By Gili Malinsky
By Bob Ruggiero
By Hilary Hughes
By Peter Gerstenzang
By David R. Adler
By Devon Maloney
By Brian McManus
By Jessica Hopper
Last Tuesday David Mays and Ray "Benzino" Scott, proprietors of the Source magazine, sauntered into the Millennium Broadway Hotel convinced that they finally had Eminem right where they wanted him. Most know that Eminem has been embroiled in a nasty, ongoing feud with Mays and Benzino. On Tuesday they unveiled a tape that is at least a decade old, in which Eminem unfavorably compares black women to white women. Mays and Benzino had the look of two district attorneys presenting a smoking gun. In fact they were presenting a water pistol.
My first reaction to the Eminem tape was shock and aweshock that Eminem had ever been such a terrible MC and awe at how bad his beats were. Oh, I almost forgot, I was slightly dismayed by his read on black women. "Black girls and white girls just dont mix/Because Black girls are dumb and white girls are good chicks/White girls are good; I like white girls/I like white girls all over the world."
Umm, yeah . . .
The problem with these latest charges against Eminem is that the house of hip-hop was built on the broken backs of black women. The Great Adventures of Slick Rick is a golden-age classic that features Rick spinning colorful narrative after narrative about teen infatuation and his own supremacy. It also urges cats to "treat 'em like a prostitute" and pokes fun at date rape. Ditto for Ghostface Killah's Ironman. Some of the Rza and Ghost's best work, no doubt. But the cringe-worthy "Wildflower," in which Ghost brags of breaking a woman's ovaries and screwing her friend, makes you wonder if the dude even likes women. Hip-hop's racial politics can also be murky. Remember black-as-coal Big Daddy Kane's entreaties to "sexy young ladies of the light-skin breed"?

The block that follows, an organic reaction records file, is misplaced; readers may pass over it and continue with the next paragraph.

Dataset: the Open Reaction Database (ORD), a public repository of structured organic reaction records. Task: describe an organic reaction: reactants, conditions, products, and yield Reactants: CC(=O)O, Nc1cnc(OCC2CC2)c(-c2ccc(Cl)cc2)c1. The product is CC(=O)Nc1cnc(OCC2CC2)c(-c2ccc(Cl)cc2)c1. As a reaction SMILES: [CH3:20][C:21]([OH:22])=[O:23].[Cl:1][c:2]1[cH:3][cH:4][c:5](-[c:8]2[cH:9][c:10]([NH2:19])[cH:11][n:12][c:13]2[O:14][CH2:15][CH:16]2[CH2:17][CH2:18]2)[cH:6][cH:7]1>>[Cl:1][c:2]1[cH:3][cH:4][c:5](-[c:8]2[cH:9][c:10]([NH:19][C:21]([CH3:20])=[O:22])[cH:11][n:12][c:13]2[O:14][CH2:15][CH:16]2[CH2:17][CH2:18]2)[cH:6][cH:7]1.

Toward the end of Benzino's introductory harangue, he asked that Eminem be judged by the same measuring stick that the media used to judge OJ, Kobe Bryant, and R. Kelly. But Benzino was invoking the wrong standard. Let's use the one that allowed Snoop, 50 Cent, and a host of other rappers to mainstream "bitch-slapping."
The funny thing about the Eminem tape is that, at the end of the day, it only serves to prove how amazingly little you learn when people are caught on tape. Pamela Anderson and Tommy Lee's infamously recorded exploits were more notable for tedium than sexual exhibitionism. R. Kelly's tape merely proved what any black girl from Chicago could have told you years ago. And Paris Hilton's night-vision green home porno is amazing in its unhotness; it simply confirmed what we all suspected19-year old women enjoy having sex.
From a black perspective, it was no different with Eminem. We reserve the right to assume that your average white guy is at best a reconstructed racist until proven otherwise. Sure it's a depressing way to view the world, but it protects you when one of your white friends drunkenly refers to you as his "nigga." What the Eminem tape says is that at some point in his life, for five ill-conceived minutes, the blond bomber was a blatant racist, and yet still failed to meet the level of bile that rappers have been slinging toward black women for two decades. Sorry, but on the scale of offenses that black folksand black women in particulargrapple with daily, Eminem's rant ranks somewhere between dirty dishes and a stubbed toe.